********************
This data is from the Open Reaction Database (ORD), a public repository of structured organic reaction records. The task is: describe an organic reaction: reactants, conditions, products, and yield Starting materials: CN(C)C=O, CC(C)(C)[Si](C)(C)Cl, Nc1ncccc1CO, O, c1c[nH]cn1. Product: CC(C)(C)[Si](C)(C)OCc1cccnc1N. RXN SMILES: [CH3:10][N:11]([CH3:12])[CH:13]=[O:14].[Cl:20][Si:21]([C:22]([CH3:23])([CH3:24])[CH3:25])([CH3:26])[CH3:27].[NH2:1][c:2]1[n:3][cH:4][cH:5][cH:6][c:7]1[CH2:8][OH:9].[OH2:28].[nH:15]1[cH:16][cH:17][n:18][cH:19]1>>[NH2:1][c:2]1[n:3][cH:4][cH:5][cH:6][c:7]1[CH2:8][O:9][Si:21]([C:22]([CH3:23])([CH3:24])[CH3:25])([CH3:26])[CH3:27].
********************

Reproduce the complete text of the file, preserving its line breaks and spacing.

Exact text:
This data is from the Open Reaction Database (ORD), a public repository of structured organic reaction records. The task is: describe an organic reaction: reactants, conditions, products, and yield Starting materials: CN(C)C=O, CC(C)(C)[Si](C)(C)Cl, Nc1ncccc1CO, O, c1c[nH]cn1. Product: CC(C)(C)[Si](C)(C)OCc1cccnc1N. RXN SMILES: [CH3:10][N:11]([CH3:12])[CH:13]=[O:14].[Cl:20][Si:21]([C:22]([CH3:23])([CH3:24])[CH3:25])([CH3:26])[CH3:27].[NH2:1][c:2]1[n:3][cH:4][cH:5][cH:6][c:7]1[CH2:8][OH:9].[OH2:28].[nH:15]1[cH:16][cH:17][n:18][cH:19]1>>[NH2:1][c:2]1[n:3][cH:4][cH:5][cH:6][c:7]1[CH2:8][O:9][Si:21]([C:22]([CH3:23])([CH3:24])[CH3:25])([CH3:26])[CH3:27].